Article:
Clinical trial targets ticking time bomb: aneurysms

Dr. Jason MacTaggart at UNMC with an image of John Barrientos' aneurysm on the screen behind him. The aneurysm is the blob that looks like a cherry tomato along the red tube on the left of the image.


Clinical trial participant John “Duke” Barrientos doesn't know if he's getting the tested drug or a placebo, but he has his suspicions.

“I'm thinking I'm taking the medicine,” said Barrientos, a 74-year-old Omahan. “When the sun gets on me, it's like my arms are on fire.”

Increased sensitivity to sunlight is one of the potential side effects of doxycycline, a common antibiotic often used to treat acne. In this case, researchers at the University of Nebraska Medical Center and 14 other U.S. medical centers are testing whether doxycycline could slow the growth of abdominal aortic aneurysms, sparing patients the $20,000-plus surgery to repair the aorta and preventing deaths.

Barrientos

Barrientos is one of 264 people nationwide who will be part of a $12.2 million study for which UNMC is serving as the clinical coordinating center.

The funding was provided by the National Institutes of Health. The trial grant is large — six times the size of the average NIH research center grant last year.

In addition, said Dr. Jennifer Larsen, UNMC's vice chancellor for research, while UNMC has taken the lead in other clinical trials, this one “is the first that I am aware of where an investigator has taken a concept from the laboratory, his laboratory, and developed the idea for a new treatment based on that science into a large multicenter, NIH-funded clinical trial.”

An estimated 15,000 deaths are attributable to ruptured abdominal aortic aneurysms each year in the U.S. The aorta is a large artery that carries blood from the heart through the chest and abdomen. If an aortic aneurysm bursts, it will prove fatal more than half of the time.

In the absence of medication, patients don't have options for addressing the problem aside from surgery. It can take years before an aneurysm gets big enough (about 5.5 centimeters, or about 2 inches) that the risk of rupture outweighs the risk of surgery.

People often can't believe there's nothing to be done immediately about their aneurysm, said Dr. Jason MacTaggart, an assistant surgery professor at UNMC and a site investigator for the trial. “Most people are, like, 'What? Aren't you going to fix this thing?' ”

A few aneurysms rupture before they reach the 5.5-centimeter mark, said Dr. Timothy Baxter, a UNMC surgery professor and one of the study's four principal investigators. Baxter compares it to living with a ticking time bomb.

Baxter's research on mice has shown that doxycycline inhibits the enzymes that weaken aortic walls, thus causing aneurysms.

“We've known since the late '90s that this drug had this possibility that it could work” to slow the growth of aneurysms, Baxter said. “But it's been difficult to get everything lined up for such a big clinical trial like this.”

Larsen said Baxter “was very much a one-man cheerleading squad for this concept and this trial.”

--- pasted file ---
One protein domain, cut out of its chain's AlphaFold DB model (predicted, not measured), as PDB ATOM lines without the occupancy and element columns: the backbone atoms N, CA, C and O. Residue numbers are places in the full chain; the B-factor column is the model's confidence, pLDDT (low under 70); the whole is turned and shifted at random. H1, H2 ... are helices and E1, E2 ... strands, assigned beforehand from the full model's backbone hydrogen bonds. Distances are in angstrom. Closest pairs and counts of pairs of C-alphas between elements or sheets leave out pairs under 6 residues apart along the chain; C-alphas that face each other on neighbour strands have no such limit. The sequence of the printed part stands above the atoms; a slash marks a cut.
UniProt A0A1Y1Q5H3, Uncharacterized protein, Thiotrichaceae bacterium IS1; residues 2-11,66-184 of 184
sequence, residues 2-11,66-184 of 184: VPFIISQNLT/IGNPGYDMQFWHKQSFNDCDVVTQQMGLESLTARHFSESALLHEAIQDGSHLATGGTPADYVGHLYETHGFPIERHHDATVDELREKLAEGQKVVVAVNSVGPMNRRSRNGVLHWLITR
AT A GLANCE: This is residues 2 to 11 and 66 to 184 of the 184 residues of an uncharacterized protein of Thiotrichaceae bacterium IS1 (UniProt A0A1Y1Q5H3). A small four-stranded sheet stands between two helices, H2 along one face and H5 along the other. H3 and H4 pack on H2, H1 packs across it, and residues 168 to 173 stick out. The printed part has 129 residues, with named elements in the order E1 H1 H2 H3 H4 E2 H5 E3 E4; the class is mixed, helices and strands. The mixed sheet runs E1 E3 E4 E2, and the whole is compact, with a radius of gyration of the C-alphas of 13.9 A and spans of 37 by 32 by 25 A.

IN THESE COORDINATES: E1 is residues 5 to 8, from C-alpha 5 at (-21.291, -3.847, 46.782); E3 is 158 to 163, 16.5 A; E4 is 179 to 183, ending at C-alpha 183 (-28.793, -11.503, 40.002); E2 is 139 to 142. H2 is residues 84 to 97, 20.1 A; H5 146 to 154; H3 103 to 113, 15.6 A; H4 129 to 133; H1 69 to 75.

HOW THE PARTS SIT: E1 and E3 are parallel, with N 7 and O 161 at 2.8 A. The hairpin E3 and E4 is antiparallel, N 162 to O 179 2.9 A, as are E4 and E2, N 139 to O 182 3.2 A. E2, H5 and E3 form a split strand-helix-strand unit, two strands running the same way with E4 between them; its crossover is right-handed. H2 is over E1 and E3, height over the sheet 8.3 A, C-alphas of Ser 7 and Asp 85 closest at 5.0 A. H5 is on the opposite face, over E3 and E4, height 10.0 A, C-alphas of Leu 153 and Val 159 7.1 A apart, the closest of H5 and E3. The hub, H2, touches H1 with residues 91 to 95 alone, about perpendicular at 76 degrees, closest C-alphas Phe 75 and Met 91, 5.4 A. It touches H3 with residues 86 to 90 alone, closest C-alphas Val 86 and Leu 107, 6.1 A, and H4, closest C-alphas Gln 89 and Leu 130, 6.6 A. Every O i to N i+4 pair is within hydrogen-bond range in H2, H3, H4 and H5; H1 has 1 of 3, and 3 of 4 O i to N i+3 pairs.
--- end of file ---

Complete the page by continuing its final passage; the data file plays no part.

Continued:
Barrientos' abdominal aortic aneurysm is 4.7 centimeters, a little larger than it was three years ago when it was first diagnosed. When you see it on a computer screen, the bulge in his artery looks like a cherry tomato.

Risk factors for developing the aneurysms include hardening of the arteries, family history, high blood pressure, high cholesterol and a history of smoking. Barrientos knows of no one in his family with the condition, but he said he started smoking at age 12 and finally quit the habit about 2½ years ago.

People usually can't tell if they have an aneurysm, Baxter said, so most of the ones that doctors find are spotted because a person is getting a CT scan for some other reason, such as a kidney stone or to detect the spread of prostate cancer.

Those who are enrolled in the trial will be followed for two years. Every six months, Baxter said, they will have their blood drawn and get CT scans. The blood from all the sites will be sent to Washington University in St. Louis to be analyzed, and all the scans will be sent to the University of Wisconsin to be reviewed. An investigator from the University of Maryland oversees the trial's management and design.

If some aneurysms are shown to grow quickly, Baxter said, researchers will be able to identify which markers in the blood indicate that is likely to happen. At the end of the study, he said, “we hope to be able to select patients who need closer surveillance or might be the best candidates for drug therapy because they're going to progress more rapidly than others.”

Barrientos, a 20-year Navy man who just retired in April from his security job, said he hopes his aneurysm stops growing. If it gets to 5 centimeters, he said, his doctor wants to put a stent in. He'll find out if it's grown in October, when he gets another CT scan.

Barrientos said he really isn't worried. If it turns out he was taking the placebo rather than the drug, his participation in the study “might help other people with the same problem.”

MacTaggart said people with aneurysms who want to be included in the trial, which is called the Non-Invasive Treatment of Abdominal Aortic Aneurysm Clinical Trial, should call 402-559-7300.

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